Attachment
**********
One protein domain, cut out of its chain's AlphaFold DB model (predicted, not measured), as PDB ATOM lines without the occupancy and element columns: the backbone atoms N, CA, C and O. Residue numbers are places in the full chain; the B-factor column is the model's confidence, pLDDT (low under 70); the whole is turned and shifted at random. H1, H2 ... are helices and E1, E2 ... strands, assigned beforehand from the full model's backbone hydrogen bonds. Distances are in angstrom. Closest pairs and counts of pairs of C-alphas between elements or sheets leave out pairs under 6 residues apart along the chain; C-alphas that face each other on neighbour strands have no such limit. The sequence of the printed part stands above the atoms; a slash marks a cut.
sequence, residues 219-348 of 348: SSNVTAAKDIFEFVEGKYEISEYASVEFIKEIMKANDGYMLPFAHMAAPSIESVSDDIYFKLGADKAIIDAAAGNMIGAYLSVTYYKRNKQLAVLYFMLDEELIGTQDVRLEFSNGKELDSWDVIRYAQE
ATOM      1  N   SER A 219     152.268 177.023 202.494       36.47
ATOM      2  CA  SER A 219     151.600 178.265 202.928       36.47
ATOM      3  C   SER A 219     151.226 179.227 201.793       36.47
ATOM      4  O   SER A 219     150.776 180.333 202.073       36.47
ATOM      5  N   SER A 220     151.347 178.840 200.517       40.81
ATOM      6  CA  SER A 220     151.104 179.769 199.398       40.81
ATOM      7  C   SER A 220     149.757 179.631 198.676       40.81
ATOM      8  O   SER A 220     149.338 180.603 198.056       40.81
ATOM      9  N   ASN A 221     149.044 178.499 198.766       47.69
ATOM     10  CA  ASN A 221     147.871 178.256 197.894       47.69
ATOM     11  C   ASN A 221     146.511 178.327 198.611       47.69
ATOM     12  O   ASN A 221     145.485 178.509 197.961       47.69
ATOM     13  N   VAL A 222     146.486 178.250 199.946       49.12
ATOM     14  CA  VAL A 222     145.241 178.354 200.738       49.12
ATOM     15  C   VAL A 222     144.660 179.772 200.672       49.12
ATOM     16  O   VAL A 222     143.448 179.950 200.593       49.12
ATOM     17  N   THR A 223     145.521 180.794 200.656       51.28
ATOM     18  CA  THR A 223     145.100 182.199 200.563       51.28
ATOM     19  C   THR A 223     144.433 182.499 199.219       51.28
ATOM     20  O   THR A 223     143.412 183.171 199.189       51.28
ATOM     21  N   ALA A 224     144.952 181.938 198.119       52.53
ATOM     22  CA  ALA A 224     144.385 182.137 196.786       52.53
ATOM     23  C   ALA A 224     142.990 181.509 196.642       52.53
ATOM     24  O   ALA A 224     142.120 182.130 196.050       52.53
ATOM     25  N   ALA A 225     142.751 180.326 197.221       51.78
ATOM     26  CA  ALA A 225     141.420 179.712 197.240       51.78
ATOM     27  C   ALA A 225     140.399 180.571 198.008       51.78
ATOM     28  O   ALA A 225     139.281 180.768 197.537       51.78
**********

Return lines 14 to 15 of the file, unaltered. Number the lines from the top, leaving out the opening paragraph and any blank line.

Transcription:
ATOM     13  N   VAL A 222     146.486 178.250 199.946       49.12
ATOM     14  CA  VAL A 222     145.241 178.354 200.738       49.12